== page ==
Should under-performing institutions not be penalised? A distinction has to be made between fraudulent, profiteering institutions, and those that rely on a pittance of government aid for performing an important service. The abysmal investment in higher education (declining since 2014) in close to three decades of neo-liberal reforms has ensured that much of the expansion in the Higher Education sector has been through the private sector. According to the AISHE 2016-17 data, 77.8 per cent of colleges are privately managed (with only 13.6 per cent receiving any government aid), as are 313 universities (36.2 per cent). Since the UGC had extensive regulations governing  fee-fixation as well as  donations, it is safe to assume that many of the fraudulent practices would likely occur in privately managed unaided institutions.

    The UGC has proved entirely ineffectual in addressing this menace, and the fact that the government has put its mind to the problem, and is ready to put in place a more stringent regime should be welcomed. Except that the HECI Bill does nothing to reassure us that any thought has gone into the matter at all. All the HECI Bill does is to provide a procedure for ‘authorisation’, which is defined as the power to “commence academic operations” degrees. Such authorisation is to be granted only by HECI, to which the HEI must apply, by providing basic information through (only) an online portal. Authorisation will be granted if the Commission finds that the HEI “complies with the norms of academic quality, specified under regulations” (s.18). No minimum considerations that must govern the grant of authorisation are actually specified, even at a conceptual level, so nothing constrains the HECI in the regulations it may come up with.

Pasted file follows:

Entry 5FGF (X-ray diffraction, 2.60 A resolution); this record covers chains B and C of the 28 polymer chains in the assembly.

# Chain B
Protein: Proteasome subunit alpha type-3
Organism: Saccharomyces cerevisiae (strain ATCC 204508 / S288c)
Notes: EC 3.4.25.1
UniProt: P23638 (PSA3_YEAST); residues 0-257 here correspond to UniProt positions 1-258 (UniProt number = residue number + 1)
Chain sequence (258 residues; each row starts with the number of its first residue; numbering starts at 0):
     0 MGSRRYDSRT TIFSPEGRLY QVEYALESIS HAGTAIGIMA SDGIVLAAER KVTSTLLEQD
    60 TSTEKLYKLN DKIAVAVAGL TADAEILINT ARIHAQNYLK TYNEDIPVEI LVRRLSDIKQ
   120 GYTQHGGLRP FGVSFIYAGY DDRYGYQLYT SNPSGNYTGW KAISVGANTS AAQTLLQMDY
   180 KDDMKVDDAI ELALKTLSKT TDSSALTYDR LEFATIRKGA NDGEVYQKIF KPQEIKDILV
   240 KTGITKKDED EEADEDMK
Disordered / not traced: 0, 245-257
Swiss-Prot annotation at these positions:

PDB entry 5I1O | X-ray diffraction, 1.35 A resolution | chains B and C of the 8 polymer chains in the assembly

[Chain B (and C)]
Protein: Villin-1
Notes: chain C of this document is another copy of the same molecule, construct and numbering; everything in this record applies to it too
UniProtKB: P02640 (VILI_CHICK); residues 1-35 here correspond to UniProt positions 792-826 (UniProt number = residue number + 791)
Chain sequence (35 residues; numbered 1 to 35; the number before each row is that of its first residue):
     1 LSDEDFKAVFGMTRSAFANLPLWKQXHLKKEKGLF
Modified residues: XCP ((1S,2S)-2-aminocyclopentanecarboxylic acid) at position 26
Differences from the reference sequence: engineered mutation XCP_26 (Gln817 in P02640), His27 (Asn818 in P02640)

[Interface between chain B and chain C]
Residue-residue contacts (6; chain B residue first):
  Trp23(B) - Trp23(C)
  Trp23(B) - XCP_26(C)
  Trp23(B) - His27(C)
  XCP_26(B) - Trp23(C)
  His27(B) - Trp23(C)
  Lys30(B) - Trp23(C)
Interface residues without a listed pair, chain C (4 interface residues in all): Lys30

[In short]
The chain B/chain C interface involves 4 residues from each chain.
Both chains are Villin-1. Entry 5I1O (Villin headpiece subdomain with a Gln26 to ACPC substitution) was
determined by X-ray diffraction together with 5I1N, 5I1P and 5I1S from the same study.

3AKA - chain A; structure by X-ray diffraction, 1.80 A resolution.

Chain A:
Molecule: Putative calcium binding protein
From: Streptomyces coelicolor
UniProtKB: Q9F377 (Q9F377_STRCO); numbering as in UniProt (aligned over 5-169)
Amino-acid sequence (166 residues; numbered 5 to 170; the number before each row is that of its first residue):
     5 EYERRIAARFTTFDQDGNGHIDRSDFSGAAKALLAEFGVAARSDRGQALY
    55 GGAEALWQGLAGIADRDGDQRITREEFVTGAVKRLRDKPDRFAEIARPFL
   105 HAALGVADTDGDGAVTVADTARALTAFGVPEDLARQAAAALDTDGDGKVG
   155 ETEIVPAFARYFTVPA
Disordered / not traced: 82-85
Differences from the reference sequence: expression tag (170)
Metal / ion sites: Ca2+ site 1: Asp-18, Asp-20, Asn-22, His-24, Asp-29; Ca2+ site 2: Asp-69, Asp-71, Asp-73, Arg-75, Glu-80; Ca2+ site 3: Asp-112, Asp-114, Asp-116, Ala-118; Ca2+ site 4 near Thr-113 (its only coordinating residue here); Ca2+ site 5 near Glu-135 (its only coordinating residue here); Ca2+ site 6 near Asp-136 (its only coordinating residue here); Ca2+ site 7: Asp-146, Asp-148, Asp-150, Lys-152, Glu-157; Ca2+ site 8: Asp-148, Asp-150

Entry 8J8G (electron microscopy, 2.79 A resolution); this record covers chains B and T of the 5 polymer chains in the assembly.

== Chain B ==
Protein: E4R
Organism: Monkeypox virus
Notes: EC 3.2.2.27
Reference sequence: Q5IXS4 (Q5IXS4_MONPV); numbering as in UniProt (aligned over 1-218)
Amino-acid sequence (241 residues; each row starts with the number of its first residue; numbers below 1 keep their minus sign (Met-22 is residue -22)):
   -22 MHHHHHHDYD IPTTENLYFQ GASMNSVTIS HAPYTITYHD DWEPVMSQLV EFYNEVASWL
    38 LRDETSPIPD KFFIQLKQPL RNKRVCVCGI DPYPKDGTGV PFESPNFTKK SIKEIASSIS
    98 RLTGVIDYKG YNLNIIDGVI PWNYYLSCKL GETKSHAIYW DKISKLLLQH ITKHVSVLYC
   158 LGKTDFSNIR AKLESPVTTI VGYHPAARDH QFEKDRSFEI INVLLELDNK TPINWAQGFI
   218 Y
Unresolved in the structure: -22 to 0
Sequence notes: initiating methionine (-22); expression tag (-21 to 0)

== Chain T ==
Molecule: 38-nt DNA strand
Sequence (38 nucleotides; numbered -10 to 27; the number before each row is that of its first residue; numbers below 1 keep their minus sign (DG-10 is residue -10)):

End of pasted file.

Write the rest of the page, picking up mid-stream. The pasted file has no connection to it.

The interests and progress of students and employees, the goals of educational policy in general and of social justice and deepening and widening access in particular, do not form the rationale for authorisation/accreditation, and no definition of ‘academic quality’ is even attempted. The plea that these will eventually be spelt out in regulations made by HECI is simply inadequate because it is only a specification in the Act that would actually prevent authorisation from being used as a modern day avatar of the much-reviled ‘license raj’.

    The procedures for authorisation, as envisaged in the Act, can be either implemented completely casually or with draconian ferocity. Revocation of authorisation can be contemplated for virtually anything at all, as long as the HECI can show that the HEI in question is in “wilful or continuous default in doing anything required of it by or under this Act or rules or regulations made there under” (s.20). As the HECI has the power to make regulations on virtually every aspect of university life — from laying down academic standards to minimum eligibility conditions of appointment of even Deans and Heads of departments, to deciding norms for affiliating colleges — measuring ineffable qualities like “effectiveness of programmes” and “faculty-centric governance structure” — the possibility of clocking up quite a few ‘violations’ is very high indeed. As the HECI Act does not specify the core guiding principles by which the power to make regulations must be governed, the power to withdraw authorisation and/or order closure of down HEIs will inevitably be differentially applied. In some cases, the granting of authorisation could be a merely formality, in others it may be motivated for non-academic reasons.